Every so often, this part of the country grabs the world’s attention, and sometimes it’s the sports world that gets to know a little more about what makes our region so special.

No, it’s not the Ali-Liston fight in Lewiston I’m talking about. It’s golf. It was a world-class match and it took place at the new and beautiful course at Poland Spring in 1900.

At a time when American golf was dominated by Scottish professionals, Arthur Fenn was hailed as one of America’s first home-bred golfers. As an amateur he won many championships and when invited to design a course at Poland Spring, he quickly accepted. It was to be America’s first course at a resort. The first six holes opened in 1893, and Fenn later added three more holes.

He was recognized as one the United States’ top golfers, but the real superstar of the day was Harry Varden. In 1900, Varden had won three British Opens in the past five years, and he would win two more.

The A.G. Spalding sports equipment firm was marketing a new golf ball called the “Varden Flyer,” and the company’s tour to promote the ball brought Varden to Poland Spring.

That visit by “the greatest golfer in the world” became Maine’s athletic event of the year. Exhibition matches were set up, including a mid-August pairing with Fenn, who had become Poland Spring’s resident pro. The match was being called “one of the greatest golf matches played in America.” Hotel patrons wagered on whether Verdon would be able to hit a 300-yard drive on the sixth hole, or whether he could shoot a 36 for the course.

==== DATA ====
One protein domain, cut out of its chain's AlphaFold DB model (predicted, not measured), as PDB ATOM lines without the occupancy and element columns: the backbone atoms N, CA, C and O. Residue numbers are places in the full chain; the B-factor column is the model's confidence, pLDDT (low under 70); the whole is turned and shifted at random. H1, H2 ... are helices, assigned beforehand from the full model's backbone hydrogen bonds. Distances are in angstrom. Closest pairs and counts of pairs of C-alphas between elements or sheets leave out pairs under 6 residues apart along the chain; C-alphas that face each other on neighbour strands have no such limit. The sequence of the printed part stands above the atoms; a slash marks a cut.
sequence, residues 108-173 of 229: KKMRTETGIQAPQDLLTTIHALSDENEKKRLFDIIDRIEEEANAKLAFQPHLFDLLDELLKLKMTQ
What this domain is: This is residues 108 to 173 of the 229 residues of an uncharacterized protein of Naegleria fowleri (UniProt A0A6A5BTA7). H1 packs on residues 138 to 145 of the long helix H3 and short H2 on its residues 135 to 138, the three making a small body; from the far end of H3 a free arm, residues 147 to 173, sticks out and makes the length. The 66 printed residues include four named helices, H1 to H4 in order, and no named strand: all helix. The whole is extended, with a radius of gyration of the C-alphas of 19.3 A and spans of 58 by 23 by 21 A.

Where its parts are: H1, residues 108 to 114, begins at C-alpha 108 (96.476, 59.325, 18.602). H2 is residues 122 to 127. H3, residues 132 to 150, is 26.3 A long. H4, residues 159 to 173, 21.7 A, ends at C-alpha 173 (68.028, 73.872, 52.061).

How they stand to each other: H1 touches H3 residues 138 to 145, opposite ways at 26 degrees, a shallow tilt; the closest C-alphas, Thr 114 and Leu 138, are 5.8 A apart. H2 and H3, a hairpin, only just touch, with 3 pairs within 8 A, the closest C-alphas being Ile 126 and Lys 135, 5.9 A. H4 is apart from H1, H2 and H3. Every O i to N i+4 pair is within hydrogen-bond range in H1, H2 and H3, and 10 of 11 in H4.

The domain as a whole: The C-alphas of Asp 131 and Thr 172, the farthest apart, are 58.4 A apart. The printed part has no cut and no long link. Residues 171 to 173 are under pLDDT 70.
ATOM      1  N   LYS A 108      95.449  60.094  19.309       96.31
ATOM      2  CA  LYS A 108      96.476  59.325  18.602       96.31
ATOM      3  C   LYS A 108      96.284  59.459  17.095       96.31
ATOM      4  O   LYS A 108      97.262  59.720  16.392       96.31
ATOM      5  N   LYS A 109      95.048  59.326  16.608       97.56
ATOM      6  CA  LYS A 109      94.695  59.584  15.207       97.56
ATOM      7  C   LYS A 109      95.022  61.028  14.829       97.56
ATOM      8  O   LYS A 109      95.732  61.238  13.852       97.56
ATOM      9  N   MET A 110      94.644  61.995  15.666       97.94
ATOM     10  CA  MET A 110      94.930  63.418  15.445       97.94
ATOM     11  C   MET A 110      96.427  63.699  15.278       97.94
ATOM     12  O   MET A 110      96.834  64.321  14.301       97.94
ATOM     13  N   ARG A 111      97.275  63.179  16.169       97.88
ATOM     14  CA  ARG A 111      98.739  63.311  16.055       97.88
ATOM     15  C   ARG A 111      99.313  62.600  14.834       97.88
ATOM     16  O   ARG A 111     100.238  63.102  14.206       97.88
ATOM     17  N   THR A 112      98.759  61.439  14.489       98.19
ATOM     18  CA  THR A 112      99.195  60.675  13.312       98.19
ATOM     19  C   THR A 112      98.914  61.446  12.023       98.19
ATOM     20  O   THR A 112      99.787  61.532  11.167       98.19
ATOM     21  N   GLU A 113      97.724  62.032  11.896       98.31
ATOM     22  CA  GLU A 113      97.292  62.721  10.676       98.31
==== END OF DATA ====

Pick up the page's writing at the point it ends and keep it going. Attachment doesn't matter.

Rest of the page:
A large gallery followed the golfers that day. They enduring an intense rainstorm, but Varden’s play lived up to expectations. He narrowly beat Fenn and lowered the course record for both nine and 18 holes.

According to descriptions of those early days of golf at Poland Spring, the sport caught on quickly and the hotel’s wealthy patrons appreciated its genteel qualities. The course scorecard emphasized etiquette and spelled out the game’s special terminology.

In his recent book, “Poland Spring: A Tale of the Gilded Age, 1860-1900,” David L. Richards says Poland Spring’s trendy summer residents could send to Lewiston for the proper attire – golf suits, boots, stockings, belts and white duck trousers. Other fashionable wear included red golf coats and sweaters, plain and vested capes, fancy flannels and knit waistcoats from Boston.

Hill-Top, the resort’s own newspaper, said golf at Poland Spring “has been a great thing for the plaid manufacturers.” The newspaper advertised silver scoring pencils, gold golf pins, leather scorebooks and silver prize cups from Tiffany and Company of New York City.

Somehow, such pricey accessories aren’t that different from the high-tech golf necessities of the present.

Some of the celebrities who have played the Poland Spring course include baseball’s legendary Babe Ruth; golf greats Walter Hagen, Bobby Jones, and Ben Hogan; political patriarch Joseph Kennedy; Rockefellers, Roosevelts and entertainers including Jack Paar and Martin Milner.

In fact, Sonny Liston also played the course when he brought his entire training camp to Poland Spring prior to the 1965 fight.

Golf has become much more accessible to the average person. Thousands of local golfers have played Auburn’s Martindale Country Club since it was built in 1921. Springbrook Golf Club in Leeds came along in 1966, and many local golfers have honed their game at Prospect Hill Golf Course in Auburn or Fairlawn in Poland.

Taber’s Driving Range overlooking Lake Auburn and several other local ranges are annual favorites. Miniature golf can accommodate all ages of a family, and now disc golf is a variation that’s attracting quite a following. Some other new courses have appeared, but golfers can still get a taste of that beautiful Poland Spring course with its fantastic views of the White Mountains.

Real golfers, serious golfers, have been swinging the clubs for weeks now. I’m still thinking about it, but some sunshine and a few more warm days will go a long way toward convincing me it’s time to tee up.

Dave Sargent is a freelance writer and an Auburn native. You can e-mail him at [email protected]